The Crew 2 Review

The Crew 2 is a decent game, but that’s still a complete disappointment when compared to the potential this game had. Beautiful looking, but with shallow content, lacking multiplayer and a hollow story, The Crew 2 could have been so much more…


The quality of the racing is generally pretty good, with decent-enough AI and some excellent course and road design. However, whilst the initial load to the start line is very quick, you have to endure a much, much longer wait whilst the game loads in the AI and checkpoints, which is pretty frustrating. The game also doesn’t do rubber-banding very well, so whilst the AI will normally stick a few seconds behind you, if you make a mistake, they’ll have no qualms about building up an unassailable lead. And with no rewinds, an awful reset to track feature and races which are just a little bit too long to want to do again (about 4-5 minutes is the average), you’ll probably just take whatever reward the game gives you before moving onto the next objective. It’s also a shame there are no cop chases at all, which is a surprise removal of one of the better features of the first game. There’s a lot to see and do, including a relatively lengthy end-game, but I can see many players getting bored before they see the credits roll, let alone before they reach ‘icon level 50’.


The Crew 2 is supposed to be all about the online play. So it’s amazing to find out that competitive play isn’t in the final game, nor will it be available until Christmas time. If you play with others now, then you play co-op, which just makes the game stupidly easy as only one person needs to reach the objective for everyone to win. Additionally, you can go into free-roam, but with only 7 other players per instance and the whole of America to drive across, the chances of actually meeting anyone are completely minimal. It’s just a bit of a waste…


The Crew 2 is absolutely spectacular in terms of the visuals. It’s one of, if not the most impressive looking game I have ever played. It’s all the more impressive that you can so easily shift between land, water and air vehicles so seamlessly as well. America is clearly very condensed, but this is still a huge map that takes well over 30 minutes to drive from coast to coast, with a huge amount of visual variety, plenty of sweeping vistas and some really excellent lighting effects. On top of this, the cars look significantly better than in the first game – still not quite as good as Forza or GT, but close. The game also runs in beautiful 4K and is very smooth in terms of frame-rate.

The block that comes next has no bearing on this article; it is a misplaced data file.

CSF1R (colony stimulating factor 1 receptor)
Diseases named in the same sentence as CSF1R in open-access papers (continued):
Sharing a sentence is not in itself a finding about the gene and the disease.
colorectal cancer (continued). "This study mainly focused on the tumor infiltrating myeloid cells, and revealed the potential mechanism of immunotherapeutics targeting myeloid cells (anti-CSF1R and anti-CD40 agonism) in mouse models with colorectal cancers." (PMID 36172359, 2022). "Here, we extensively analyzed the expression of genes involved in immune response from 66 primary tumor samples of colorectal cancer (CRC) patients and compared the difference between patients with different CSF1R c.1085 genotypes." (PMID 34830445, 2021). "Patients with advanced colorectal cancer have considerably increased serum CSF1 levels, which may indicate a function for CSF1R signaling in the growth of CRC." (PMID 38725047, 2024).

Unsurprisingly, the aural presentation struggles to match the visual masterclass. The radio is full of inoffensive B & C tier songs, many of which were released 5 or more years ago, whilst the engine notes can’t match up to the pristine renditions you get from the big-boy sim games either. But, the weirdest thing for a Ubisoft game is the hugely mixed quality of the voice acting, much of which sounds like it’s a placeholder, or was just accepted after the first take. It lacks emotion and quality delivery in some places, but not all, which is the strangest thing of all.



There’s nothing inherently awful about The Crew 2, but that’s certainly damning it with faint praise! There are just so many disappointing elements, which is a real shame, because the handling (whilst not Forza good) has been improved, and the graphics are absolutely spectacular. There is a core of an amazing game here, and it feels like greatness has slipped through the fingers of Ivory Tower at the last moment. As it stands, The Crew 2 is a perfectly acceptable and inoffensive racing game, released at a time where there’s little competition, so despite all the annoying flaws, I’ve still enjoyed spending a great deal of time driving across the USA again.


  • Presentation
  • Air races


  • No competitive play
  • World feels empty


Story - 7
Graphics - 9.5
Sound - 7
Gameplay - 7
Multiplayer - 7
Value - 8
Ian - GK
Editor - Reviewer GamerKnights

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